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New polylactic acid (PLA) alloys enable manufacturers of electronic housings and other components to incorporate substantial amounts of bio-based content in their products without sacrificing the essential mechanical and thermal properties provided by engineering thermoplastics (ETPs), it was announced today by the Bioplastics Division of Teknor Apex Company. These tough PLA alloys perform like engineering thermoplastics while providing up to 40% biocontent.

Karen Laird

June 13, 2012

4 Min Read
Green Matter: Teknor toughens up PLA; and bioplastics become kids’ play—and a fashion accessory

New polylactic acid (PLA) alloys enable manufacturers of electronic housings and other components to incorporate substantial amounts of bio-based content in their products without sacrificing the essential mechanical and thermal properties provided by engineering thermoplastics (ETPs), it was announced today by the Bioplastics Division of Teknor Apex Company. These tough PLA alloys perform like engineering thermoplastics while providing up to 40% biocontent.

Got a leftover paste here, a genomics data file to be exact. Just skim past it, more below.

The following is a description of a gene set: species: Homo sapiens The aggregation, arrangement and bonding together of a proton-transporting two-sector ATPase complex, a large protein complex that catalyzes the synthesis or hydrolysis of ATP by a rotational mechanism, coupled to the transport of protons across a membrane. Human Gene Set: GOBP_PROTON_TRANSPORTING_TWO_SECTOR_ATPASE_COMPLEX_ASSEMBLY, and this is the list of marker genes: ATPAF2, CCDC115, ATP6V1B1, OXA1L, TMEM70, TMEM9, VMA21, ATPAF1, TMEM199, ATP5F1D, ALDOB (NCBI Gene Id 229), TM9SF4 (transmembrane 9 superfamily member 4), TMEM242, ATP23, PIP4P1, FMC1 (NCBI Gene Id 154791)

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Teknor Apex

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Purac

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Gucci

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Gucci



Based on alloys of PLA and ETPs, Terraloy BP 70010 and 70011 compounds provide similar or greater strength, stiffness, and heat distortion temperature in comparison with standard polycarbonate (PC), ABS, and PC/ABS blends while incorporating 40% and 36% levels of bio-based content, respectively (see table), and thus help manufacturers to meet sustainability goals such as the minimum 25% biocontent specification in the BioPreferred Program of the U.S. Department of Agriculture. Other Terraloy 70000 Series alloys may be formulated on a custom basis to meet specific customer requirements.

Potential applications for the new compounds include injection molded housings, handles, covers, and other components of electronic devices, medical equipment, and consumer products.
 
“Teknor Apex has drawn on its formulating and compounding expertise to develop ETP compounds that have high bio-based content yet deliver performance comparable to standard petroleum-based engineering resins, while lowering overall greenhouse gas emissions,” said Edwin Tam, manager of new strategic initiatives. “Indeed, both of the Terraloy alloys surpass ABS in mechanical and thermal properties and provide substantially higher levels of stiffness than PC or PC/ABS blends.”